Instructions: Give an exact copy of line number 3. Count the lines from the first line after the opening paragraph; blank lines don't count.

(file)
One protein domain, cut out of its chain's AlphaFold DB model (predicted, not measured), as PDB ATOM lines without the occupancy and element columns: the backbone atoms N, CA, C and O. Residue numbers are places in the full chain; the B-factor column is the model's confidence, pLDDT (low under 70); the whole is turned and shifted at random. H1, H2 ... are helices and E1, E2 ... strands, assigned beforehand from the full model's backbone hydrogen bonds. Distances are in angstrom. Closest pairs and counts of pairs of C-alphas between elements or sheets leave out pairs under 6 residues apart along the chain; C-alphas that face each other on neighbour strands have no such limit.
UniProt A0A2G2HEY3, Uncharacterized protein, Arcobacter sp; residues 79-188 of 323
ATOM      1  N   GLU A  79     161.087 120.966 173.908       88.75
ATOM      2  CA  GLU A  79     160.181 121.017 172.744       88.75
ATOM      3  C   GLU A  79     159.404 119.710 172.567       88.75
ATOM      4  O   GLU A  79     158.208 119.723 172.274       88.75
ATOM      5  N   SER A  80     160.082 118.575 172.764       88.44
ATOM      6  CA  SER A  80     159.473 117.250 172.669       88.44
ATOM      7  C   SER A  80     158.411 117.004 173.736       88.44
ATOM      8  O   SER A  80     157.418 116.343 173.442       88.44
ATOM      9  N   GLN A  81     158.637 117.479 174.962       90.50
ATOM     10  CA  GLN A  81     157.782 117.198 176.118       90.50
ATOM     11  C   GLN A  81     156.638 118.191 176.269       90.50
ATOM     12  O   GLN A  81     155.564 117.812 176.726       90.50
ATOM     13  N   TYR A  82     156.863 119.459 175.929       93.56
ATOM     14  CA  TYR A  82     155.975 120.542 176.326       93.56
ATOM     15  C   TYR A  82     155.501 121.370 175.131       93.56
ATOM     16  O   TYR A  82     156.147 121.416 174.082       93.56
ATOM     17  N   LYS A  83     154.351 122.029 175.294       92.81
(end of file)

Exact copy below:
ATOM      2  CA  GLU A  79     160.181 121.017 172.744       88.75